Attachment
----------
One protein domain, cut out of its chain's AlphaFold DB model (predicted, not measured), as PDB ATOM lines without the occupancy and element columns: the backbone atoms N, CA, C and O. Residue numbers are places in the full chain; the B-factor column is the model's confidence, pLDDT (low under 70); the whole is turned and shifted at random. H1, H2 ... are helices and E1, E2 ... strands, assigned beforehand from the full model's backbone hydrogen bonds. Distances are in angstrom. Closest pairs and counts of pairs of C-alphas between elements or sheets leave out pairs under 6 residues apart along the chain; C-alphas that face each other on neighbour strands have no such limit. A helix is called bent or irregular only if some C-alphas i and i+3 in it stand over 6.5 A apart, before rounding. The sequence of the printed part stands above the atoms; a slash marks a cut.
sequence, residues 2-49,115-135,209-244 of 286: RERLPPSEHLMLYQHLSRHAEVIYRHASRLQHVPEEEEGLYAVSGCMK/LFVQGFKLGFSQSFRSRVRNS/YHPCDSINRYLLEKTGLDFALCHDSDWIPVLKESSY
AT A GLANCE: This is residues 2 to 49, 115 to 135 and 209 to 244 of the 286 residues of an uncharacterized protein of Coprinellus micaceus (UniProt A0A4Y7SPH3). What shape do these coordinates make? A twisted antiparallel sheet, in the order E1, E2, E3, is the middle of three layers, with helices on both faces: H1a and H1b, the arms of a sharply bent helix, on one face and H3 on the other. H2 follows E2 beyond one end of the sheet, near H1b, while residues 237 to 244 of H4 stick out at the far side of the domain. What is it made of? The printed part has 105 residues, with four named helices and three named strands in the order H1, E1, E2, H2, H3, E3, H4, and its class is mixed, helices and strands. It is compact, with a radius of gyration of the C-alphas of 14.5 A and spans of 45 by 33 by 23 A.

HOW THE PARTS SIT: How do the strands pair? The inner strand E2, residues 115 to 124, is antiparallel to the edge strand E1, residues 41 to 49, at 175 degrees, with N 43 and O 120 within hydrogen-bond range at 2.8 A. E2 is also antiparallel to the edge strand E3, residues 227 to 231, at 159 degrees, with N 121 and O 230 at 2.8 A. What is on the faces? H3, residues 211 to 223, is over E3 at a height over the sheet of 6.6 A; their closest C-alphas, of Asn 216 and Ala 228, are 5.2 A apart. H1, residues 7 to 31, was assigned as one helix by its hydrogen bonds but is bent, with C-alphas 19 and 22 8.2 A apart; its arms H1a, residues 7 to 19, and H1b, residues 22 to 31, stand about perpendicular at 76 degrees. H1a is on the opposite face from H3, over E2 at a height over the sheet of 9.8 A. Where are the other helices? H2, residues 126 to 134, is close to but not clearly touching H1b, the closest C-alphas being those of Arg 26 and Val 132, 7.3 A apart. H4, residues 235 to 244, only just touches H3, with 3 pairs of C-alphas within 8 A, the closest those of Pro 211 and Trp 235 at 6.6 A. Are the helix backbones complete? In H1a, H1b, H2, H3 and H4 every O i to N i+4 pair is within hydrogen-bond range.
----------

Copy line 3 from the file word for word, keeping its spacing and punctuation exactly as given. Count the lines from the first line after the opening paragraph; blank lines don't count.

HOW THE PARTS SIT: How do the strands pair? The inner strand E2, residues 115 to 124, is antiparallel to the edge strand E1, residues 41 to 49, at 175 degrees, with N 43 and O 120 within hydrogen-bond range at 2.8 A. E2 is also antiparallel to the edge strand E3, residues 227 to 231, at 159 degrees, with N 121 and O 230 at 2.8 A. What is on the faces? H3, residues 211 to 223, is over E3 at a height over the sheet of 6.6 A; their closest C-alphas, of Asn 216 and Ala 228, are 5.2 A apart. H1, residues 7 to 31, was assigned as one helix by its hydrogen bonds but is bent, with C-alphas 19 and 22 8.2 A apart; its arms H1a, residues 7 to 19, and H1b, residues 22 to 31, stand about perpendicular at 76 degrees. H1a is on the opposite face from H3, over E2 at a height over the sheet of 9.8 A. Where are the other helices? H2, residues 126 to 134, is close to but not clearly touching H1b, the closest C-alphas being those of Arg 26 and Val 132, 7.3 A apart. H4, residues 235 to 244, only just touches H3, with 3 pairs of C-alphas within 8 A, the closest those of Pro 211 and Trp 235 at 6.6 A. Are the helix backbones complete? In H1a, H1b, H2, H3 and H4 every O i to N i+4 pair is within hydrogen-bond range.